The Gifts of the Trinity

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Everything in Scripture is God revealing himself to his people, you and me.

“In the beginning God created the heavens and the earth. Now the earth was formless and empty, darkness was over the surface of the deep, and the Spirit of God was hovering over the waters. And God said, ‘Let there be light,’ and there was light” (Gen. 1:1-3).

Even in these opening words of the Bible, you see God begin to reveal his Triune nature. But the Trinity raises some problems for us, doesn’t it? Of course, there’s the math problem. 1+1+1 does not equal 1, but that’s not really at the heart of the issue. To discuss the Trinity often leads into considering God as God in himself. That brings talk of divine personage in relation to divine being. That means we have to talk about God’s internal works versus his external ones. Who proceeds from whom? Who is begotten and who is not and what does that even mean? And then, we should probably talk about how we’re not supposed to talk about these things because there have been a lot of people in the history of the church who got themselves into trouble by saying things about the Triune God which went beyond Scripture. 

Are there problems with any of these teachings in themselves? No. In many ways, it’s good to have a basic and solid understanding of these things; that’s why the creeds and the catechism are so important. But if we think that’s what the Trinity is about, it’s a problem. Too often a consideration of the Trinity pushes us into a talk about God in himself…God, apart from us. We become painfully aware of how vast and powerful and wise and beyond us God is. He’s outside of the universe I know and outside of what I can even comprehend. I’m so far away from him. (Now we are very near the root of the problem!) This tempts me to wonder if God can really help me. If he is so far above, how could he know me enough to care about me, let alone love me? How could I ever hope to stand before such a being? Can I ever face such a God?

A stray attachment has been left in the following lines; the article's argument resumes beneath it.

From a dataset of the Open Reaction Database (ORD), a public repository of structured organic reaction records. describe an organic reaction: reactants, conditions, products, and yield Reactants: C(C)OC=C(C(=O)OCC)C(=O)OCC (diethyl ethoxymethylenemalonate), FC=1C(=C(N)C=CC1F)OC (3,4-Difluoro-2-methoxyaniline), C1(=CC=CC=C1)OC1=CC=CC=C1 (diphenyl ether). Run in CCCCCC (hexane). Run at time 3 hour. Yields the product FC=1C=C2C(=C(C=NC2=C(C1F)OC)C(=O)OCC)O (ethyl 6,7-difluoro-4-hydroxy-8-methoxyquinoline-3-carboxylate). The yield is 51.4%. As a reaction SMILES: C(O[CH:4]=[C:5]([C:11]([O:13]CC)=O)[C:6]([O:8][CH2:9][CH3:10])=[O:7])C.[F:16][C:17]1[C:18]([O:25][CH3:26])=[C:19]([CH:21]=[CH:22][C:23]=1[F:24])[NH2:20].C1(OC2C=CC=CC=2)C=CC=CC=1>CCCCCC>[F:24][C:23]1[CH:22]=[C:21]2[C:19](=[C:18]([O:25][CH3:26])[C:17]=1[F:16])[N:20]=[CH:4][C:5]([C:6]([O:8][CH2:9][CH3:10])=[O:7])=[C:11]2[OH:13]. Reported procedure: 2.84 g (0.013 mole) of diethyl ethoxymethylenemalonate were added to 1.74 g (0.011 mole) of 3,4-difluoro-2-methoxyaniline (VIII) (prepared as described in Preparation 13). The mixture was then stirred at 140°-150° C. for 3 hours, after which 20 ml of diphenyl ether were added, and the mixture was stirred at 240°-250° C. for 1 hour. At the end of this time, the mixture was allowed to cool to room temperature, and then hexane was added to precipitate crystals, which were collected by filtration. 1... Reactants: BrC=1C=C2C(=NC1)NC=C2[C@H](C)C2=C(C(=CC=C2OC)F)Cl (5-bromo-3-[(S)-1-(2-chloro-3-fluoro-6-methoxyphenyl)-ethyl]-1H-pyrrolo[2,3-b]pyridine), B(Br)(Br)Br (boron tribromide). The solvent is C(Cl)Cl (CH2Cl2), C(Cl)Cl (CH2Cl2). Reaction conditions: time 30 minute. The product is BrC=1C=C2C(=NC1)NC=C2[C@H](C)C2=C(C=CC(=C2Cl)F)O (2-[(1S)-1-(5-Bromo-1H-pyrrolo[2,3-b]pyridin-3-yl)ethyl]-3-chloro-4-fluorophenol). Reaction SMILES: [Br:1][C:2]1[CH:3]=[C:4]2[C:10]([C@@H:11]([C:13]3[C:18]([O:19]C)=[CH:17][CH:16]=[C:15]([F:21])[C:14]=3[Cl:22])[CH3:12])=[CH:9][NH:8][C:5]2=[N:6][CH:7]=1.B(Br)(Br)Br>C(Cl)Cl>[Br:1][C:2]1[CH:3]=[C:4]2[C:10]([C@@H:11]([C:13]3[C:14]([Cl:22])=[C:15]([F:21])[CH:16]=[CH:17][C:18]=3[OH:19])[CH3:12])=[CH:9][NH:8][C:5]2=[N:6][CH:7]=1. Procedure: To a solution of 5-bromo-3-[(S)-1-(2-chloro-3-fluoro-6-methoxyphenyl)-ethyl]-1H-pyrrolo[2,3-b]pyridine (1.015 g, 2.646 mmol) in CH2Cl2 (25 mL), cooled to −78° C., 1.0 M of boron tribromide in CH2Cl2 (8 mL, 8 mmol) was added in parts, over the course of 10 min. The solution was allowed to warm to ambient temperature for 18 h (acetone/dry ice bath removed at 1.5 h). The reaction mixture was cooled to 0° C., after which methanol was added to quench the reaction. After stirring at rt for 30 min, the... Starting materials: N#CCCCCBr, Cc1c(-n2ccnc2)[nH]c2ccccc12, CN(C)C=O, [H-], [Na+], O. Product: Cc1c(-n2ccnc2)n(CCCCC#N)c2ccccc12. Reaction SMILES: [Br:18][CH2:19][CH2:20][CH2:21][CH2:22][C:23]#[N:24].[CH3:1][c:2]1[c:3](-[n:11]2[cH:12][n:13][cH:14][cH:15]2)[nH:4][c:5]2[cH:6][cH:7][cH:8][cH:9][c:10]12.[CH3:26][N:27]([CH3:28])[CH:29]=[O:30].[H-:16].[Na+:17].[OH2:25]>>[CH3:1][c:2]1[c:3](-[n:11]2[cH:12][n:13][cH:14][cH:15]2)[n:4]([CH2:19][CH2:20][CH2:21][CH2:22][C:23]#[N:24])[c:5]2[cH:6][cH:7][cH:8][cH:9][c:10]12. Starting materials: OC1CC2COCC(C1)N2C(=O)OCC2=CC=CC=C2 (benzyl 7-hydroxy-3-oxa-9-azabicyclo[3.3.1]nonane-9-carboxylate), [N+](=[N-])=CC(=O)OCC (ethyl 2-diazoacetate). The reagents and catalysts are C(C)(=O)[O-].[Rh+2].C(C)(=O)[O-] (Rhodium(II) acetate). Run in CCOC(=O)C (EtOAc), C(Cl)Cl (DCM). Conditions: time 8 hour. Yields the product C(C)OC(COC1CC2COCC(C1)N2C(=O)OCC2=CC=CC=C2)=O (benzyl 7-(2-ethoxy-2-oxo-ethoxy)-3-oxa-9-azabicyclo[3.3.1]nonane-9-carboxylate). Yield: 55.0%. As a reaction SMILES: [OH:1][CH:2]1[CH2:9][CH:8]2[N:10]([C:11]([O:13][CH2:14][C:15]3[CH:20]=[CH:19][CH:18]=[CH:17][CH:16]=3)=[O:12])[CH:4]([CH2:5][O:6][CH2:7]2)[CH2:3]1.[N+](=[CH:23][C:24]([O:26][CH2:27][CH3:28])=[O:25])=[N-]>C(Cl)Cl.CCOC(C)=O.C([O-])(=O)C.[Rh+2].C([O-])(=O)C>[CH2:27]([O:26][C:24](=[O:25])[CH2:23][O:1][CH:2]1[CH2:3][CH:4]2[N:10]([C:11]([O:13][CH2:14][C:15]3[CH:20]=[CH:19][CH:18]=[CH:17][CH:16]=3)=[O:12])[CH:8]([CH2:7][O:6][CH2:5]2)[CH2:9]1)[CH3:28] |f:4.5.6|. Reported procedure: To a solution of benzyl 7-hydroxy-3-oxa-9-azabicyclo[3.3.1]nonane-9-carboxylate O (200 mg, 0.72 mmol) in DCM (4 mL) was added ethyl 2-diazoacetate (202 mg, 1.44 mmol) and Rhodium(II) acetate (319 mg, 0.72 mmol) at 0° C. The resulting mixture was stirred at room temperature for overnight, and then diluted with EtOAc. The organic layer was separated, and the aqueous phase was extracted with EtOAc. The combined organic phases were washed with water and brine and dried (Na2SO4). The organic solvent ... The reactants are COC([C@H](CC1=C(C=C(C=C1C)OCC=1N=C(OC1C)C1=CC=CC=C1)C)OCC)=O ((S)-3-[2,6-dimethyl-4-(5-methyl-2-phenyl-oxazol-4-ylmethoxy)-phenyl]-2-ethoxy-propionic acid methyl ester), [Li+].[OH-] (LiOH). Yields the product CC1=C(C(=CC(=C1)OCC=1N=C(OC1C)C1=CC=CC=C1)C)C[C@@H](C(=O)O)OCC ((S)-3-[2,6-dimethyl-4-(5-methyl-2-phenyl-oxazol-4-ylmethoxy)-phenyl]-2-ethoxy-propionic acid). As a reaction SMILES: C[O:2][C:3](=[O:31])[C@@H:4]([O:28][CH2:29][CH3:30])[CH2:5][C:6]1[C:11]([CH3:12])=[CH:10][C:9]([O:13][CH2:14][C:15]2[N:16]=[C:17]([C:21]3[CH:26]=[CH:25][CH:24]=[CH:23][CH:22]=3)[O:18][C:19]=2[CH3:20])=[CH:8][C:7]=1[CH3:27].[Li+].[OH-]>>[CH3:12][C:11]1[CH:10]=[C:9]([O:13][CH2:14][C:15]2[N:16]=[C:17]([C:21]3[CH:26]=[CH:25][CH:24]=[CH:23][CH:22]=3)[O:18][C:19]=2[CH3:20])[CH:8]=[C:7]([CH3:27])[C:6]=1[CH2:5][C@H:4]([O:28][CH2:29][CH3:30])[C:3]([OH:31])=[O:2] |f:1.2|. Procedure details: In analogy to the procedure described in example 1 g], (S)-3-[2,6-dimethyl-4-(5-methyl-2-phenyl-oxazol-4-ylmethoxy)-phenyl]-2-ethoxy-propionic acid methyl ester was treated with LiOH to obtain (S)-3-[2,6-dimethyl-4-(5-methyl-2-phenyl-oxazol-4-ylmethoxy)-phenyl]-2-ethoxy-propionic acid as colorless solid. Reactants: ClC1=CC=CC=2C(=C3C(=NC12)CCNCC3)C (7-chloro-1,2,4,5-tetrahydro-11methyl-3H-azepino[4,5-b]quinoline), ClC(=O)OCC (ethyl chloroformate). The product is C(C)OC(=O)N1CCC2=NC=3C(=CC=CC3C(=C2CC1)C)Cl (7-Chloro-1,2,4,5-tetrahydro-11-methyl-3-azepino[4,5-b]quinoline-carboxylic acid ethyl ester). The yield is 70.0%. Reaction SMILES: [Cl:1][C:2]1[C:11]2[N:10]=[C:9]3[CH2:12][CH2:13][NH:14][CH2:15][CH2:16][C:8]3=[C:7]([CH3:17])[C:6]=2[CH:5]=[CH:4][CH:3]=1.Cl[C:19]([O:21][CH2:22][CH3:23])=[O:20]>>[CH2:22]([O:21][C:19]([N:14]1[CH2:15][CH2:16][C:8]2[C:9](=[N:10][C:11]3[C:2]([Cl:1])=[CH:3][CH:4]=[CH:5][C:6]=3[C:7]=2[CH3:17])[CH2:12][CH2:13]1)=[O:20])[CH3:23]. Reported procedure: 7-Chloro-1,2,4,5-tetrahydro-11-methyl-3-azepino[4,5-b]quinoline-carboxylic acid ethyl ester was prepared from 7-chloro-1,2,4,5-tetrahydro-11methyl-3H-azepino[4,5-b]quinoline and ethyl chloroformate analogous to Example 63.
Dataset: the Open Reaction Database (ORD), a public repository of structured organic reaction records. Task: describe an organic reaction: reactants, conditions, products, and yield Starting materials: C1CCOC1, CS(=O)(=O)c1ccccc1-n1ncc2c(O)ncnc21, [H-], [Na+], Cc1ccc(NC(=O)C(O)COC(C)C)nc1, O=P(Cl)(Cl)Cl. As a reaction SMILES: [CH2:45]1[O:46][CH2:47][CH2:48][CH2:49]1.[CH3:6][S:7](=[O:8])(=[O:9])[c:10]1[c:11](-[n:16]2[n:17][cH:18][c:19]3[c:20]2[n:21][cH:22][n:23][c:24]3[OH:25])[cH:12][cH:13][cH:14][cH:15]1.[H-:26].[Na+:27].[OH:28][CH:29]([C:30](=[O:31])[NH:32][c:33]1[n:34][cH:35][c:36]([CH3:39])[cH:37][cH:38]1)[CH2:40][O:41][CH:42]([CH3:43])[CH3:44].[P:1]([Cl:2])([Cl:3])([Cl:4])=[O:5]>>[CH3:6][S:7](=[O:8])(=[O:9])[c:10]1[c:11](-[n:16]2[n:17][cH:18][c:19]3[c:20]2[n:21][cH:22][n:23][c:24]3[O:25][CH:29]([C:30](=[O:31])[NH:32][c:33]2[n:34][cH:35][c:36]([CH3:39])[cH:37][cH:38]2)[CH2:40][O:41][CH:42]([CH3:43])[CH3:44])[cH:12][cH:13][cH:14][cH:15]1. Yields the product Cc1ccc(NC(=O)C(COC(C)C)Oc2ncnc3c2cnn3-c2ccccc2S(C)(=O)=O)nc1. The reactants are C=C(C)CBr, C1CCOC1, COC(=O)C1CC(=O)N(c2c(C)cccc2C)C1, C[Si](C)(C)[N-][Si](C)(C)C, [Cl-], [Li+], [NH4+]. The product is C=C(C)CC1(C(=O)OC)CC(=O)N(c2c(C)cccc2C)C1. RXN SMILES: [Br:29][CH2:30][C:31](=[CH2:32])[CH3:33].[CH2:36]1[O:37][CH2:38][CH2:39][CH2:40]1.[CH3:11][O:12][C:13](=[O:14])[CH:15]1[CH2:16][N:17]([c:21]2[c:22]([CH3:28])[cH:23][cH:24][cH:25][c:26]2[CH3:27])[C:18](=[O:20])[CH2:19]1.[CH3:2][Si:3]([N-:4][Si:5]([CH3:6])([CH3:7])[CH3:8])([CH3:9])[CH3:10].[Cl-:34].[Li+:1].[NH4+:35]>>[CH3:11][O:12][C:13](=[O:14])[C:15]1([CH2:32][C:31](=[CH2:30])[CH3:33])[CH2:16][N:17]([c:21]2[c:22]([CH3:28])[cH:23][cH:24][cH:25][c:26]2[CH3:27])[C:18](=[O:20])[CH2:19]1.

If that’s where a contemplation of the Trinity leads us, we’re truly to be pitied. But nothing should be further from the truth. Everything in Scripture is God revealing himself to his people, you and me. He reveals himself to us because he loves us and cares for us and wants us to know him.

Again take a look at the opening words of Genesis. “In the beginning God created the heavens and the earth.” He did that because he wanted to give of himself. He creates this beautiful world, not for himself, but as a place for his people. Right from the beginning, he’s giving of himself for the benefit of his people, and we see this truth at work with the Father and the Son and the Spirit.

The Father is for you as he gives these gifts. He’s the one who works through the Word, through Christ, to bring creation about. He’s the one who plans not only your creation, but also your redemption. He’s the one who sends his Son into the world to reveal the mystery of his saving love to his people. He’s the one who also wants to be your Father for eternity.

The Son is for you as he makes the Father known by carrying out his plan. He’s the Word that called forth the light, that called forth creation. But more than that, he’s the Word who “became flesh and made his dwelling among us” (John 1:14). He did that so he could shine as the light of the world who breaks the darkness of sin and death. The greatest revelation of the mystery of God’s love was in Jesus bringing the plan to completion. It pulled Jesus down from heaven to become one with you. It drove him to the cross under the weight of your sin. But it ended in an empty tomb which proclaims to you sin forgiven, death defanged, and heaven open.

Finally the Spirit is for you as he acts upon you directly. He’s the one who gives the gift of life. He’s the one who reveals the work of the Son and plan of the Father. He does this work in the Word, but remember he does this work in Holy Baptism too. As water is applied and the name of the Triune God is spoken over you, the Spirit works on you. He connects you to the cross of Jesus where your sin dies. He connects you to the empty tomb of Jesus where you also rise to live a new life. The Spirit created faith in your heart. He continues to feed it. He will preserve you in it until you reach your Father’s home in heaven.